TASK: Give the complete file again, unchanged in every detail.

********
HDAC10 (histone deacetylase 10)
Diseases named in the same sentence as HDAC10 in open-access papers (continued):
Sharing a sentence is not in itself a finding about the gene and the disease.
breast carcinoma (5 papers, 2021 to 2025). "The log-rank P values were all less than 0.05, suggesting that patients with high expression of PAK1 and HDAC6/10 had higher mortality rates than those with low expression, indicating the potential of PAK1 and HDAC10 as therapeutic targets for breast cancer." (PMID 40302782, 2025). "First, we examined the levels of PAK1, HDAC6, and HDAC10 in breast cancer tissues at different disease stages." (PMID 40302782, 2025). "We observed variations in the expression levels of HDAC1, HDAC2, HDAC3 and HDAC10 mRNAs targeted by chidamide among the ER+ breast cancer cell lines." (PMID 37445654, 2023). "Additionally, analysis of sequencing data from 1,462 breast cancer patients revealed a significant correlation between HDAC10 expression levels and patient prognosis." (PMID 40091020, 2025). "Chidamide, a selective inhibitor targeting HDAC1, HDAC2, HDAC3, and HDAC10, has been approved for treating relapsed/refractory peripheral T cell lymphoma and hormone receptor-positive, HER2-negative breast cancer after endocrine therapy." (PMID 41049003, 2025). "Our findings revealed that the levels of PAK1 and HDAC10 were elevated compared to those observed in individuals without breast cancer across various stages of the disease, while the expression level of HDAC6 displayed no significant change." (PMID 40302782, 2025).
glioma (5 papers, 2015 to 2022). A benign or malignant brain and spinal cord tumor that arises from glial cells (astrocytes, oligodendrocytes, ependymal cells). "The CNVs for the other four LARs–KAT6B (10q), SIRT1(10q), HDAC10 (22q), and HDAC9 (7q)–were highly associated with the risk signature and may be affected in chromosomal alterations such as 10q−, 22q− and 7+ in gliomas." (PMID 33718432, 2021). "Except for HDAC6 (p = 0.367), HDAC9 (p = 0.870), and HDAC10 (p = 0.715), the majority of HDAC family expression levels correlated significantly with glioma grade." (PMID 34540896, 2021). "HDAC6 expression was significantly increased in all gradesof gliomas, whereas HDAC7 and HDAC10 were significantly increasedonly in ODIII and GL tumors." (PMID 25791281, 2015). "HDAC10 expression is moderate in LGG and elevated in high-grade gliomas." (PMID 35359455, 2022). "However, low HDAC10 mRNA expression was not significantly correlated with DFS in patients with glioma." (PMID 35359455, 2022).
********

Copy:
HDAC10 (histone deacetylase 10)
Diseases named in the same sentence as HDAC10 in open-access papers (continued):
Sharing a sentence is not in itself a finding about the gene and the disease.
breast carcinoma (5 papers, 2021 to 2025). "The log-rank P values were all less than 0.05, suggesting that patients with high expression of PAK1 and HDAC6/10 had higher mortality rates than those with low expression, indicating the potential of PAK1 and HDAC10 as therapeutic targets for breast cancer." (PMID 40302782, 2025). "First, we examined the levels of PAK1, HDAC6, and HDAC10 in breast cancer tissues at different disease stages." (PMID 40302782, 2025). "We observed variations in the expression levels of HDAC1, HDAC2, HDAC3 and HDAC10 mRNAs targeted by chidamide among the ER+ breast cancer cell lines." (PMID 37445654, 2023). "Additionally, analysis of sequencing data from 1,462 breast cancer patients revealed a significant correlation between HDAC10 expression levels and patient prognosis." (PMID 40091020, 2025). "Chidamide, a selective inhibitor targeting HDAC1, HDAC2, HDAC3, and HDAC10, has been approved for treating relapsed/refractory peripheral T cell lymphoma and hormone receptor-positive, HER2-negative breast cancer after endocrine therapy." (PMID 41049003, 2025). "Our findings revealed that the levels of PAK1 and HDAC10 were elevated compared to those observed in individuals without breast cancer across various stages of the disease, while the expression level of HDAC6 displayed no significant change." (PMID 40302782, 2025).
glioma (5 papers, 2015 to 2022). A benign or malignant brain and spinal cord tumor that arises from glial cells (astrocytes, oligodendrocytes, ependymal cells). "The CNVs for the other four LARs–KAT6B (10q), SIRT1(10q), HDAC10 (22q), and HDAC9 (7q)–were highly associated with the risk signature and may be affected in chromosomal alterations such as 10q−, 22q− and 7+ in gliomas." (PMID 33718432, 2021). "Except for HDAC6 (p = 0.367), HDAC9 (p = 0.870), and HDAC10 (p = 0.715), the majority of HDAC family expression levels correlated significantly with glioma grade." (PMID 34540896, 2021). "HDAC6 expression was significantly increased in all gradesof gliomas, whereas HDAC7 and HDAC10 were significantly increasedonly in ODIII and GL tumors." (PMID 25791281, 2015). "HDAC10 expression is moderate in LGG and elevated in high-grade gliomas." (PMID 35359455, 2022). "However, low HDAC10 mRNA expression was not significantly correlated with DFS in patients with glioma." (PMID 35359455, 2022).